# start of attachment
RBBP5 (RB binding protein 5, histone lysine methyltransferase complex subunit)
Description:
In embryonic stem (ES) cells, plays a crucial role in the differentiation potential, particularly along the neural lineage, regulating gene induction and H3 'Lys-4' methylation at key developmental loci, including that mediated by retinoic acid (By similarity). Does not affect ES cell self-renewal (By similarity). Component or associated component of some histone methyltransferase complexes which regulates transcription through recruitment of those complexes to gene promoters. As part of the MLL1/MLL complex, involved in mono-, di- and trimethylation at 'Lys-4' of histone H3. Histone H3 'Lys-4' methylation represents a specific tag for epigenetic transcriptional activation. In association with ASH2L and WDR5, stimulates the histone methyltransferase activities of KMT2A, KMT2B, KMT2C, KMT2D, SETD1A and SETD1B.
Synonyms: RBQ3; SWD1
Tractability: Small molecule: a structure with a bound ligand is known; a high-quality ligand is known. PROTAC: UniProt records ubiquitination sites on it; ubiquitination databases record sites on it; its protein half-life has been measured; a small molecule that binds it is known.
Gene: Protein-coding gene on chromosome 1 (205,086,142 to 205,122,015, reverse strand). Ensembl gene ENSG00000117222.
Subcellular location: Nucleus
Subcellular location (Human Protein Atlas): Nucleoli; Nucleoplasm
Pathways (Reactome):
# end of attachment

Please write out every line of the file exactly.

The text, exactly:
RBBP5 (RB binding protein 5, histone lysine methyltransferase complex subunit)
Description:
In embryonic stem (ES) cells, plays a crucial role in the differentiation potential, particularly along the neural lineage, regulating gene induction and H3 'Lys-4' methylation at key developmental loci, including that mediated by retinoic acid (By similarity). Does not affect ES cell self-renewal (By similarity). Component or associated component of some histone methyltransferase complexes which regulates transcription through recruitment of those complexes to gene promoters. As part of the MLL1/MLL complex, involved in mono-, di- and trimethylation at 'Lys-4' of histone H3. Histone H3 'Lys-4' methylation represents a specific tag for epigenetic transcriptional activation. In association with ASH2L and WDR5, stimulates the histone methyltransferase activities of KMT2A, KMT2B, KMT2C, KMT2D, SETD1A and SETD1B.
Synonyms: RBQ3; SWD1
Tractability: Small molecule: a structure with a bound ligand is known; a high-quality ligand is known. PROTAC: UniProt records ubiquitination sites on it; ubiquitination databases record sites on it; its protein half-life has been measured; a small molecule that binds it is known.
Gene: Protein-coding gene on chromosome 1 (205,086,142 to 205,122,015, reverse strand). Ensembl gene ENSG00000117222.
Subcellular location: Nucleus
Subcellular location (Human Protein Atlas): Nucleoli; Nucleoplasm
Pathways (Reactome):